The comments from stakeholders have been sought within the next 45 days.
"We want an investigation in this matter by a high powered scientific panel," Pesticides Manufacturers & Formulators Association of India (PMFAI) President Pradip Dave told reporters at a video press conference.
The proposed ban of these 27 pesticides is against the spirit of Make In India, Atmanirbhar Bharat and the mission of doubling farmers' income by 2022.
"These 27 generic pesticides have a total market of Rs 6,000 crore, of which Rs 4,000 crore are domestic sales and Rs 2,000 crore exports. We will lose this entire business," he said.
The total market size of Indian pesticides industry is around Rs 40,000 crore, of which around Rs 18,000 crore is domestic sales.
The world market of generic pesticides is worth Rs 30,000 crore and this will be totally captured by China, Dave said.
Raju Shroff, chairman of leading firm UPL Ltd, said the country is a major producer of agricultural crops despite lower consumption of pesticides compared with many big countries including the US.
He alleged that environmental NGOs were running propaganda against the pesticides industry, and misguiding people and other stakeholders.
Shroff made an allegation that these NGOs were getting fund from foreign agencies and working against the interest of Indian farmers and domestic industry.
He said that industry's concern should be examined by scientists of premium research organisation ICAR.
Shroff said all agricultural crops and the farmers' income would suffer if these 27 pesticides were to be banned.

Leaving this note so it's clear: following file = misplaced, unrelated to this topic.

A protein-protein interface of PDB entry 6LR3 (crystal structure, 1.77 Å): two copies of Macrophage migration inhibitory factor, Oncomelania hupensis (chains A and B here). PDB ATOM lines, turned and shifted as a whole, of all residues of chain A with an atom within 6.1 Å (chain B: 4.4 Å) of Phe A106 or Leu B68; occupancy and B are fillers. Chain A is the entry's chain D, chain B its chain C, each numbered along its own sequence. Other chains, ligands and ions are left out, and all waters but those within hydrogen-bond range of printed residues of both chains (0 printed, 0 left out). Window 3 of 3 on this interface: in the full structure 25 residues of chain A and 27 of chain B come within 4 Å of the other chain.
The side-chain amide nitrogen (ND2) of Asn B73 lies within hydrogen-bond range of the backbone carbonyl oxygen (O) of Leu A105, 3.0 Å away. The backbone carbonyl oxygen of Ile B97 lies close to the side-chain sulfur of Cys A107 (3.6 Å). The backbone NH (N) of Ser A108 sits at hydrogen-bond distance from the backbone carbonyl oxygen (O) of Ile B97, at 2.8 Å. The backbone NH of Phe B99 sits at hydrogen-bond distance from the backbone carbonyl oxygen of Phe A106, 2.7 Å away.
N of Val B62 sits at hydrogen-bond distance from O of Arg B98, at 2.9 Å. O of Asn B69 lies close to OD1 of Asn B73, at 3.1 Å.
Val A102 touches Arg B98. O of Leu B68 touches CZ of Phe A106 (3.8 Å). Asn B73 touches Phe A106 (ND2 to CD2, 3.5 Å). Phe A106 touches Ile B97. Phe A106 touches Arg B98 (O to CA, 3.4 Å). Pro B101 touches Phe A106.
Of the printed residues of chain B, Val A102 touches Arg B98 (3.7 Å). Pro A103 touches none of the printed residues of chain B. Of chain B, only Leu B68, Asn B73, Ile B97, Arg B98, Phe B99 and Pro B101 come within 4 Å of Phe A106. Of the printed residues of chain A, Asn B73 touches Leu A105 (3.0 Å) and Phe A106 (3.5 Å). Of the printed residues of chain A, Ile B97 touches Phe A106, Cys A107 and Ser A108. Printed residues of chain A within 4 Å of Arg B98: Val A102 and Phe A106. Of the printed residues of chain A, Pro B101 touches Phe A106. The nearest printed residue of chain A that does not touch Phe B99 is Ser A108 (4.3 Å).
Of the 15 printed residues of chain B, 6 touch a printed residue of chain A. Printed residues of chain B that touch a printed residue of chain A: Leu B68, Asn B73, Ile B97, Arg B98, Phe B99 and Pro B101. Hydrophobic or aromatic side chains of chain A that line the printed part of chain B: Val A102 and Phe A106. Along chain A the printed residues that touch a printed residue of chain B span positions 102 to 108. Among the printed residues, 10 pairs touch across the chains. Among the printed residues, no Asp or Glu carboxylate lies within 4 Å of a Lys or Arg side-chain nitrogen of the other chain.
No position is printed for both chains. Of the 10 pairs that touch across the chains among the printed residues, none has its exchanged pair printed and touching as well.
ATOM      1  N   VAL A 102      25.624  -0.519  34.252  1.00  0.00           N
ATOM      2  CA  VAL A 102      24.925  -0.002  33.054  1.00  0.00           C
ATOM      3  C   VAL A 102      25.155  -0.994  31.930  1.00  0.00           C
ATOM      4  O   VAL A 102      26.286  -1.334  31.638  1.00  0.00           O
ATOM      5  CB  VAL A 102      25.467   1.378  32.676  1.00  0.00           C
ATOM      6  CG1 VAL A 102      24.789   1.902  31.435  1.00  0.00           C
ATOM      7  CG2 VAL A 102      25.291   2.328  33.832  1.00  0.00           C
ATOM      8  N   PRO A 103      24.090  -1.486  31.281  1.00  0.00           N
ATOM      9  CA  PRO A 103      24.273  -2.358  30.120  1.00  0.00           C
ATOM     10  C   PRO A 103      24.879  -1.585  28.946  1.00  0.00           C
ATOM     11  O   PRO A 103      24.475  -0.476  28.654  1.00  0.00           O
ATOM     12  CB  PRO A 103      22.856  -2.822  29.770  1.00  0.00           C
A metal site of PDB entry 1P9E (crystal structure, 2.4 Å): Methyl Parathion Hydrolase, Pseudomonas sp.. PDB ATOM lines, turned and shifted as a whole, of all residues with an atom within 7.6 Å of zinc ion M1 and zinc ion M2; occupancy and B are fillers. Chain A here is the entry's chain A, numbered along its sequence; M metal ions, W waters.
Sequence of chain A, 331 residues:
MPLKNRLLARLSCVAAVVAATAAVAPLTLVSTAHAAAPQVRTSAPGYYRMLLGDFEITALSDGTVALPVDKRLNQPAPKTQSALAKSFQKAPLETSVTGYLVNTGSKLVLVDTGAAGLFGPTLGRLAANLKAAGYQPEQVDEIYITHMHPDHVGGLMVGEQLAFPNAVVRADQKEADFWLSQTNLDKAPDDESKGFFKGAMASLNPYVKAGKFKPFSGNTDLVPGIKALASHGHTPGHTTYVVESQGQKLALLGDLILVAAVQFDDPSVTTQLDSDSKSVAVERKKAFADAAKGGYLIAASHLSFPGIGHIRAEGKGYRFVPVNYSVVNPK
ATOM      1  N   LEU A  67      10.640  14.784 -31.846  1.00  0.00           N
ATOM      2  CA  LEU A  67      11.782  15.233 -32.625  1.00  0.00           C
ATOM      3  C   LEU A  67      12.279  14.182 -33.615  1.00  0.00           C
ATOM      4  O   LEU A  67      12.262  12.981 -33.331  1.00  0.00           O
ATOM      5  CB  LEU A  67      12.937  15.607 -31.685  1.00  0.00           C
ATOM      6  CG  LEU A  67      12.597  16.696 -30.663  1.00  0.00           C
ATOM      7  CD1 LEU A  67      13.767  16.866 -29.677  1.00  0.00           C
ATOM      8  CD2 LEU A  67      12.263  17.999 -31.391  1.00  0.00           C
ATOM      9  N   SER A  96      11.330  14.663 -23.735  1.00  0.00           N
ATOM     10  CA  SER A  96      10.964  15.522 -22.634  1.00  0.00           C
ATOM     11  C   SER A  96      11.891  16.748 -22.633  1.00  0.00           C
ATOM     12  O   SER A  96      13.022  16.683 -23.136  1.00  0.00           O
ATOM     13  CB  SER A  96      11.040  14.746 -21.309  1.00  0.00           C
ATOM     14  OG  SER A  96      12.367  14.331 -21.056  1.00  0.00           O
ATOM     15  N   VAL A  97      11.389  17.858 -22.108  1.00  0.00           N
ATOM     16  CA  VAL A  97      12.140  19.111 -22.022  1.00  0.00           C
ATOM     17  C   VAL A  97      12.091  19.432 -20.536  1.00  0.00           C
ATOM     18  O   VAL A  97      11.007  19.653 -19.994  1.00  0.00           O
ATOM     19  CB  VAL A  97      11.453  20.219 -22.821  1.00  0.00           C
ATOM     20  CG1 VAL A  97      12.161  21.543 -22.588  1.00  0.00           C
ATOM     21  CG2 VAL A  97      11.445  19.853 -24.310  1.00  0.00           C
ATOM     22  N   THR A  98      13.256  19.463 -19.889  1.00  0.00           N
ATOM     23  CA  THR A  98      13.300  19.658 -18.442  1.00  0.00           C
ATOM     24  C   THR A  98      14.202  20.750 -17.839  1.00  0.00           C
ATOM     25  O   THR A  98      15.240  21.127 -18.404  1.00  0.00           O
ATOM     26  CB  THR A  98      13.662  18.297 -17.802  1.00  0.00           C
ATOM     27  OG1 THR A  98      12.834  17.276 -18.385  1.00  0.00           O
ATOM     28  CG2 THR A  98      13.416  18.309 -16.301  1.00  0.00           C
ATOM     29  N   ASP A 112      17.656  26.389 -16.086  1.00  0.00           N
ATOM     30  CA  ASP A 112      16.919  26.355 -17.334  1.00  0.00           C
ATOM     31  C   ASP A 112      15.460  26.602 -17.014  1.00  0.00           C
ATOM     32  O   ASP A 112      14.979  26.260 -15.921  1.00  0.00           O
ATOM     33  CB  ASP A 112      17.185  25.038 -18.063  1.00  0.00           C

The association said many out of these 27 pesticides have been recommended for controlling the locust attack.
"All the 27 molecules have been registered in India by regulatory authority, meeting all scientific evaluations for safety and efficacy, backed up by scientific data. These generic pesticides are used in India since 1970 without any risk or adverse impact to humans, animals and environment, and includes Malathion that was extensively used by the government during the recent locust attack," Dave said.
He said the review process of Dr Anupam Varma Committee was arbitrary.
The committee, formed in July 2013, was initially mandated to examine continued use of three neon icotinoids but within a month, the mandate was expanded to 66 generic insecticides that are banned, restricted or withdrawn in some other countries, but are used in India, Dave said.
This disregards FAO's advice that climate, crops grown, pests and diseases must guide the choice of pesticides for every country.
In its final report, submitted to the government in December 2015, the committee recommended a ban on 18 pesticides and suggested review of 27 generic insecticides after completion of studies.
"We conducted recommended studies suggested by the Registration Committee and submitted the report in 2019, explicitly stating that we are ready to conduct further studies, if directed. However, on 14th May 2020, the Ministry of Agriculture & Farmers' Welfare issued a draft ban on these 27 pesticides, Dave said.
The pesticides under the ambit of the proposed ban produce more than 130 formulations used by the farmers for crop protection. These pesticides account for 40 per cent of the domestic market.
The generic pesticide formulations, proposed to be banned, cost between Rs 350 to Re 450 per litre, which is economic and affordable to most of the farmers.
"If the ban is imposed, the alternatives imported will cost in the range of Rs 1,200 to Rs 2,000 per litre," it said.
The PMFAI said the ban will shrink India's export capability by more than 50 per cent and hand over a market worth Rs 12,000 crore to our Chinese competitors.
PMFAI is an industry body comprising Indian pesticide manufacturers, formulators and traders.